Zero Waste Doesn’t Have to Be Zero-Sum

By Beth Terry, PPC Ambassador

I thought the idea of saving money might encourage people to reduce their waste — plastic in particular. But then I remembered a particular co-worker of mine who liked to throw things away. Even recyclable things like yogurt containers she would toss in the trash instead of the recycle bin because she didn’t feel like washing them out. I asked her why, and she would just blow me off. But finally, one day, she explained. She had grown up dirt poor. Her family had to clean out and reuse everything out of necessity — not because they cared about the environment, but because that was the only way to survive. And now that she was making plenty of money, she enjoyed throwing things away. It felt like a privilege to her… like she had “made it.”

So, I’m wondering… if we encourage people to go green in order to save money, will they simply go back to their wasteful ways once they are out of debt and financially secure again?

Besides, not every plastic-free, waste-free option does save money. Sometimes it’s actually cheaper to replace a broken gadget than to have it repaired. I had this experience last year with my suitcase. I had been dragging around the same wheelie suitcase from city to city since the mid-’90s, and the wheels were worn down to almost nothing. I really was, quite literally, dragging it instead of rolling it. So I took it to a local luggage repair shop to have the wheels replaced. And I almost had a heart attack when I got the bill.; replacing the wheels cost more than a new suitcase.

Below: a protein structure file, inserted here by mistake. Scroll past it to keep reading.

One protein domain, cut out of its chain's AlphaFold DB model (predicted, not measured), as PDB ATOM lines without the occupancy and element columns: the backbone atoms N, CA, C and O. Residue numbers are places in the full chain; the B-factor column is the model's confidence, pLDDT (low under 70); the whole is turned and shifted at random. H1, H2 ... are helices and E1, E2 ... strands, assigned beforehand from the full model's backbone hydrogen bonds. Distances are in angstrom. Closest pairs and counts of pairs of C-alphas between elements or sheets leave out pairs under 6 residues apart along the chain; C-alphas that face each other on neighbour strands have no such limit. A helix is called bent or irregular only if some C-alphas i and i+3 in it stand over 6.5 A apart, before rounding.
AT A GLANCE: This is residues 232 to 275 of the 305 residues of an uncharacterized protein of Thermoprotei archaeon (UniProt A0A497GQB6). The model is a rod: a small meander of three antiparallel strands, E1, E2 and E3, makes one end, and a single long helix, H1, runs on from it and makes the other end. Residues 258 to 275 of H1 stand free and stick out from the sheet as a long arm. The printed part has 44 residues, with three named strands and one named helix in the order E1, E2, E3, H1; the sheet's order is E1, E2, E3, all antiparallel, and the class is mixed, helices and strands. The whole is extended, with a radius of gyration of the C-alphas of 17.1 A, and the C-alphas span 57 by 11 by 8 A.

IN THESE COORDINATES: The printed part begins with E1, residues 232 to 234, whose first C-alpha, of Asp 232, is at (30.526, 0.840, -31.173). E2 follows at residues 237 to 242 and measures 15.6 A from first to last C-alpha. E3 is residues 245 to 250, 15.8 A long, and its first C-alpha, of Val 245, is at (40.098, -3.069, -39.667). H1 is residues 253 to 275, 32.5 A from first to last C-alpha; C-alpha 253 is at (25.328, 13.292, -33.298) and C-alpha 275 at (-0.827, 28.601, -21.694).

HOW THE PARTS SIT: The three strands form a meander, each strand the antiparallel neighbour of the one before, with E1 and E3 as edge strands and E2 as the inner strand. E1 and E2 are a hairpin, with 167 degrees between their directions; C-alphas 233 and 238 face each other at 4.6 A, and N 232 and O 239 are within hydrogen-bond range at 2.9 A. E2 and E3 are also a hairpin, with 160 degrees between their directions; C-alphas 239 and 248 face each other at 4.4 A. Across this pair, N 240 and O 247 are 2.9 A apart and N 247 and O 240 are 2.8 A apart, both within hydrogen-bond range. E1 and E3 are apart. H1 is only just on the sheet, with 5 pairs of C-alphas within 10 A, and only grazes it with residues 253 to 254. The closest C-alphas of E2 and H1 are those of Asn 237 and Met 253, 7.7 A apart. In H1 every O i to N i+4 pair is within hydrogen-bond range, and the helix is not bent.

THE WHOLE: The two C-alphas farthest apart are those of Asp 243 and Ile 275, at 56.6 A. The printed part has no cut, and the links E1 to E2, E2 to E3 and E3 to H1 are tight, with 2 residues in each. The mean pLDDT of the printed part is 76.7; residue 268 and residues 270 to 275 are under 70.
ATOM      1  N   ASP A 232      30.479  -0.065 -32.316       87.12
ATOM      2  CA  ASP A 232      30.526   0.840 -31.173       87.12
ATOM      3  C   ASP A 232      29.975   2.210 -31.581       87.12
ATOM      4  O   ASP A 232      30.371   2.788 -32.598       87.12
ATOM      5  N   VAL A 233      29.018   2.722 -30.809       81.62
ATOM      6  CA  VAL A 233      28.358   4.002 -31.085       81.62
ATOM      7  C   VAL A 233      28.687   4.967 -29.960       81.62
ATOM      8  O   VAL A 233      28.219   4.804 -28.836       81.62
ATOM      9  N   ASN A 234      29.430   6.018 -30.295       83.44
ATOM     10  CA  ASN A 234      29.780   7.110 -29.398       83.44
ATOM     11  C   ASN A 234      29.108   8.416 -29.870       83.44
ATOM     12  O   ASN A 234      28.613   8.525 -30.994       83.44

But after the initial sticker shock, I still felt good about my decision because I get to keep my same suitcase for another 20 years. That suitcase has been with me everywhere. I’m so glad I don’t have to send it off to the landfill.

There are lots of affordable options for reducing your plastic consumption, and for the most part, you don’t need to go out and buy a bunch of new stuff. But should environmentalists focus on ways people can save money by going green? Or should saving money be presented as an occasional bonus?

When I give talks, one question people frequently ask is whether it costs more money to go plastic-free. My answer: a few things cost more initially, but in general, I save money living this way. 

Plastic-Free Ways to Save Money

A really good quality water bottle made from stainless steel or glass might be a bit pricey, but I save money in the long run because bottled water actually costs more per gallon than gasoline!  A 32-pack of Aquafina is $35 today on Amazon, which means I would make back the cost of a Klean Kanteen water bottle in about a month if I drank a bottle a day.  I’ve had mine for years.

Instead of spending money on expensive personal care and cleaning products, I now use cheap baking soda and vinegar as much as possible. Yes, the vinegar that comes in a glass bottle tends to be a little more expensive than the plastic gallon jugs of vinegar. But compared to the personal care and cleaning products I no longer use, it’s a lot less costly. Consider these savings…

Beth Terry is author of Plastic Free and has been blogging at My Plastic Free Life, where this post originally appeared, since 2007.  

Top photo: Chiot's Run | / CC BY-NC; above photos courtesy My Plastic Free Life.

3 responses to “Zero Waste Doesn’t Have to Be Zero-Sum”

  1. John Barress says:

    I’m 49 years old. I remember when I was just a baby almost nothing that my mother and I wore was made of plastic. cotton nappies, glass bottles, wood and cotton swabs, grocery bags were made from paper and so on. Mother Nature gives us so many options yet, why not use them instead of terrible plastic?

  2. This is a brilliant article.

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